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Baking with a SourDough Starter

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Friends! I Finally have a new post for you all! This post is FILLED with information, but I will start with my recipe and photo. I had been wanting to start a sourdough starter for quite some time now. However, I knew that I needed a bit of free time to figure it all out. Lucky for you, I did the experimenting and research myself and placed in this one post. I could not be happier with this bread! I’ve made a fair amount of bread in the past couple of years, but Gluten is sadly not always my friend. While this bread is NOT gluten free, the amount of gluten remaining after the proofing periods is a lot less than normal bread. This makes it much easier to digest and enjoy. I personally try to limit the intake of this bread, nevertheless. I mainly make it for my husband who LOVES it for his lunches.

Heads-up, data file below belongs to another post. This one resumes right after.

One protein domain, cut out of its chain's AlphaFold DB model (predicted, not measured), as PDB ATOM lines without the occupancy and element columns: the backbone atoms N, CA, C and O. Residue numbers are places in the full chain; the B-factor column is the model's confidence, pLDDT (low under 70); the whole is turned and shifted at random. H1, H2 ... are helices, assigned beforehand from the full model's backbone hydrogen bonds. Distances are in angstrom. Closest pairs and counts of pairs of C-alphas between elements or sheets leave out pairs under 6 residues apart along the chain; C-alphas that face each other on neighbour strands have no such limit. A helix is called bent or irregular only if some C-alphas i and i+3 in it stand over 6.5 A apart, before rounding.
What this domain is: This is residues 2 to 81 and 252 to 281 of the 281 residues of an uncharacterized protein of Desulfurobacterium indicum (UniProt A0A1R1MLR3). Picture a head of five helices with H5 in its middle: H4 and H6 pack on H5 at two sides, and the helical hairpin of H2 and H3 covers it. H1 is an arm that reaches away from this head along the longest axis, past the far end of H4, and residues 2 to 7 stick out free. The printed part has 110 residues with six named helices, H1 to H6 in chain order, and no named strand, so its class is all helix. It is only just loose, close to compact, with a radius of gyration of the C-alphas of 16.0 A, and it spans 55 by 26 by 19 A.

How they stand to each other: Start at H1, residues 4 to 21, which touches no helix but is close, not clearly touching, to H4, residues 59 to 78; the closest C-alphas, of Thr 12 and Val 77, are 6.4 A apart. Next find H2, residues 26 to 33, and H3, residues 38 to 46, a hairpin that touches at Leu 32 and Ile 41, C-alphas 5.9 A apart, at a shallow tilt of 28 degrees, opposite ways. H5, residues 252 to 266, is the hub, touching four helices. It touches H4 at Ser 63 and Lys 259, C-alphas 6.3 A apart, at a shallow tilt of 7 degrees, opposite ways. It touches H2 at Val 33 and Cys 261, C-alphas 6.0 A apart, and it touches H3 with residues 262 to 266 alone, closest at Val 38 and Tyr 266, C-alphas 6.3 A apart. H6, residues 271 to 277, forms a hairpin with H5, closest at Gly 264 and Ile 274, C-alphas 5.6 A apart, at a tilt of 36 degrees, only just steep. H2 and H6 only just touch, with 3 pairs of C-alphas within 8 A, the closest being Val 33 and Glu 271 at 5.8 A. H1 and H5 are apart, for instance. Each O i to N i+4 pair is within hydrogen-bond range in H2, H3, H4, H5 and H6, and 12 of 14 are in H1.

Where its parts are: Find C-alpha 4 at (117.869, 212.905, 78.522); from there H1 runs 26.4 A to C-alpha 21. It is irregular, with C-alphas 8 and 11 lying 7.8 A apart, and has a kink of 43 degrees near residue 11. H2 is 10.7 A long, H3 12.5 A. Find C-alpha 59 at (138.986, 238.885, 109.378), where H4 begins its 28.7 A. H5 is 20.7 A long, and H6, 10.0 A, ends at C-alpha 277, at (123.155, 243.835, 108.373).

NOTE: While this is classified as Sourdough bread. It really isn’t very sour at all. It really depends on how long you let the dough proof and which type of sourdough starter you use. 

Ingredients:_DSC0447

    • 2 1/3 cup fresh sourdoughstarter
    • 3 1/3 cups flour
    • 1 to 1 1/2 cups water
    • Scant TBS salt
    • cast iron dutch oven

Lodge Color EC6D43 Enameled Cast Iron Dutch Oven, Island Spice Red, 6-Quart

Directions:

  1. Mix sourdough starter, flour and salt together. Use enough water to make the bread dough. (you want it to be on the moist side)
  2. Knead the dough until it passed the “window pane test”. I HIGHLY recommend watching this video _DSC0450
     NOTE: I highly recommend watching the video and kneading this dough the first couple times by hand! You never want to